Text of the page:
by Courtney Eckerle
Unity Health's small list of around 125 names is generated mostly from job fairs, where nursing students will sign up to receive information from them.
"We were trying to build a steady supply of graduate nurses that we could bring in each year that we could hire. So we wanted to make the juniors aware of us and then get the seniors to apply," said Jeri Dube, Communications Partner, Unity Health System.
"We went from nothing to doing this on a pretty regular basis," she said.
The program had gone from no emails to sending four a year — twice in the fall and twice in the spring. On top of that, the emails were differentiated based on graduation dates.
"This whole cycle that we brought [students] into was: [Students] came in as a first-semester junior
and then got different emails as [they] progressed to become a graduating senior
, and so it was really complicated," Dube said.
Dube came to the conclusion the program needed to be simplified to fit the small list, and the message be changed to reflect the evolved objectives of Unity Health and encourage more engagement. To do this, she decided to only produce two emails a year — one in fall and one in spring, with the same email going out to all students, regardless of graduation time.
Putting together and improving an email campaign on a small list and budget can be difficult Dube said, and requires a lot of work and innovation on one marketer.
Having to write, and compile the video in this email campaign herself, Dube said she reached out to the person who is in consistent contact with her audience, the recruiter who speaks with nursing students for Unity at job fairs. This helps her get an outside and informed perspective without having multiple people working on the emails.
To change the emails sent out to their small list of nursing students for the fall of 2012, Dube needed to rework the HTML campaign to reflect the evolving needs of Unity Health.
Aside from cutting down the emails sent, Dube implemented design and message changes that would elicit better engagement overall from their fairly unresponsive audience.
Step #1. Consistently evaluate email program needs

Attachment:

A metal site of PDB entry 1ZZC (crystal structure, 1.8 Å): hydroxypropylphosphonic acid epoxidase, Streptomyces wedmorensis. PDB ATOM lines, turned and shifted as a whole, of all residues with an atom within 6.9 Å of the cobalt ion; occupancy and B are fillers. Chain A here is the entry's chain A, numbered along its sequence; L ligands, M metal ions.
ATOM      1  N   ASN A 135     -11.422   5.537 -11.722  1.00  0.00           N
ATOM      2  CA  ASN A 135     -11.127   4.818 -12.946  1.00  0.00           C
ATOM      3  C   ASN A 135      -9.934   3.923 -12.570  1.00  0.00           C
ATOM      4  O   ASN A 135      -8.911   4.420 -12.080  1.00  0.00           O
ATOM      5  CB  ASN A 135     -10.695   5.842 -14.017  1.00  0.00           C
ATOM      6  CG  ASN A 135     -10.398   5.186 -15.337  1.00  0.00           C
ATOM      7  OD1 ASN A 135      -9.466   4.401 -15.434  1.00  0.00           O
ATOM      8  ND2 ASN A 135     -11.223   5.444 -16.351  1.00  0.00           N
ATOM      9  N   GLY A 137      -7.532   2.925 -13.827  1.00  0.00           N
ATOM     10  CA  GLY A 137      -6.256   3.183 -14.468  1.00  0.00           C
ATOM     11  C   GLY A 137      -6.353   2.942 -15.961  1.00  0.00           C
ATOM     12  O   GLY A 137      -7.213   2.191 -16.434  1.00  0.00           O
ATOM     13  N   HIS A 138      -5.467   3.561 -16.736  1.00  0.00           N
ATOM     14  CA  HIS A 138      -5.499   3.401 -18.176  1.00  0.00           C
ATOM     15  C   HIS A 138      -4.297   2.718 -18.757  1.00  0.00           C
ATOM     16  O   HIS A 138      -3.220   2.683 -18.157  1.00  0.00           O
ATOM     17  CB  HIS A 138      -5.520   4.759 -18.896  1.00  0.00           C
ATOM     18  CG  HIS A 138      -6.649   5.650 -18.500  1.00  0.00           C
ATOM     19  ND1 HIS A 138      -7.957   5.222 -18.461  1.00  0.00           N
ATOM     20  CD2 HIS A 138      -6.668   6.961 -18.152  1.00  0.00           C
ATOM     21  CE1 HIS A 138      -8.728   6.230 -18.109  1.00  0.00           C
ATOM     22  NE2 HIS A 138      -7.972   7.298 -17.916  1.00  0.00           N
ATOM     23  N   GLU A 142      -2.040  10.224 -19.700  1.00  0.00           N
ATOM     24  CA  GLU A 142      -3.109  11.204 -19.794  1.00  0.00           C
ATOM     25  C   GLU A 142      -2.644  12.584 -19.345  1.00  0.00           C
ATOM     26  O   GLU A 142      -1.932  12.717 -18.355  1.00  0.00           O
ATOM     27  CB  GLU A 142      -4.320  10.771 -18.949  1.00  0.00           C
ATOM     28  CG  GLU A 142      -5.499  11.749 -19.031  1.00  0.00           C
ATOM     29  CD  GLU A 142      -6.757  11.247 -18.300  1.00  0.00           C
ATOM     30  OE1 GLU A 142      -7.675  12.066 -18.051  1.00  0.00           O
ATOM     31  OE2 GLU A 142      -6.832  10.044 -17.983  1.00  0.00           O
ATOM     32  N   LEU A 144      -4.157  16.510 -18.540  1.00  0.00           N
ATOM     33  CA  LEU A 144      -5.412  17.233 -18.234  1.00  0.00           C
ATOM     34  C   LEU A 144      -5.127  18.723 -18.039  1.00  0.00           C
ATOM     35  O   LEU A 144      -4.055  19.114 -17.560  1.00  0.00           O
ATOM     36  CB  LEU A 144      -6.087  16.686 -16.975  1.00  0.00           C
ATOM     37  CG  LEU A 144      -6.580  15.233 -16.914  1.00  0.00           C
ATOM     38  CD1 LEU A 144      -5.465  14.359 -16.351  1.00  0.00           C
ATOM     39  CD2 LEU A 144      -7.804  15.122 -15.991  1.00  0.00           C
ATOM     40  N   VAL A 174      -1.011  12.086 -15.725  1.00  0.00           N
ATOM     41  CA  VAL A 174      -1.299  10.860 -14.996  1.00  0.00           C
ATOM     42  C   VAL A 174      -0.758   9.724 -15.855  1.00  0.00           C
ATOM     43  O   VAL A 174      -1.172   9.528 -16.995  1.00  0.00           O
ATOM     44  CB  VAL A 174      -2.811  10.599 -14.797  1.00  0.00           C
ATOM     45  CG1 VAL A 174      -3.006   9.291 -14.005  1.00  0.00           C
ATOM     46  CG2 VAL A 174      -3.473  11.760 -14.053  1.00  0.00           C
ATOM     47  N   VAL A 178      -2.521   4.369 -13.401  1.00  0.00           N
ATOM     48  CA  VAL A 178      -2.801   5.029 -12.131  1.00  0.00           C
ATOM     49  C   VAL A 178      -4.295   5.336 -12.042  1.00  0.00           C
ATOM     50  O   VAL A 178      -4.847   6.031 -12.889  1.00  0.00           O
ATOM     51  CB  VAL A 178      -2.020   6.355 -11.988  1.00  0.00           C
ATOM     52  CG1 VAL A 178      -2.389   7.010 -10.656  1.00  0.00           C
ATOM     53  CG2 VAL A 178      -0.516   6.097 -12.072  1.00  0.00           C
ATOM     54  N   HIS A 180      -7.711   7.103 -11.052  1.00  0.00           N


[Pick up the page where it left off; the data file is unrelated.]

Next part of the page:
Dube said as the needs of the health system changed, it became clear to her the email program needed to reflect those needs, and simplify in the process. Sending different emails to students in different stages of nursing school was no longer necessary or practical.
"It was actually very clever and smart, but as the needs have changed … there was no need to push the seniors in a way that was very different from the juniors. So the message was O.K. to merge and make it more of an awareness message," she said.
"It sounds like I was just lazy, but it wasn't," Dube joked.
Instead of creating the four different emails, she consolidated the process so there was only one email going out each fall and spring.
"Whether you are junior or senior, whatever you are … this is what you are going to get," she said.
The first problem evaluated in making other changes was "the open rate was O.K.," but the clickthrough rate wasn't nearly what they wanted to see, and getting it to where it needed to be became a priority.
Step #2. Limit the number of calls to action
The first effort in improving the clickthrough rate, according to Dube, was assessing the amount of call-to-actions in the email.
Looking at the emails Unity Health sent out previously, Dube noted while the open rates were what she categorized as "decent," ranging from 12% to 20%, "in terms of clickthrough … it was like, 'This is appalling, nobody is even looking at it.'"
Losing people after opening was a frustration for her, and it became clear re-working the emails was a necessity.
In order to figure out what was going wrong with the emails, she had to put herself in the mindset of the student nurses reading it.
"It didn't hit me at first that I should reduce the number of options or calls to action until I started thinking about what should they be, and until I felt how complicated it was even to think about it," she said.
Dube said previous emails included up to four calls to action, including:
- "Explore a variety of clinical and non-clinical positions at Unity right now!"
- Recommended reading discovernursing.com
- Progress to Unity's website
Realizing there were too many call-to-actions showed an immediate place for Dube to improve upon the existing clickthrough rate.
"So, there were four calls-to-action … when we realized our needs are different, I just simplified and went to one call-to-action which was, 'Click on this video,'" she said.
Step #3. Re-evaluate the message
Dube said along with changing the message to reflect the needs of Unity Health, it became obvious the message needed to change in order to get, and keep, their audience’s attention.
The message change was two-fold.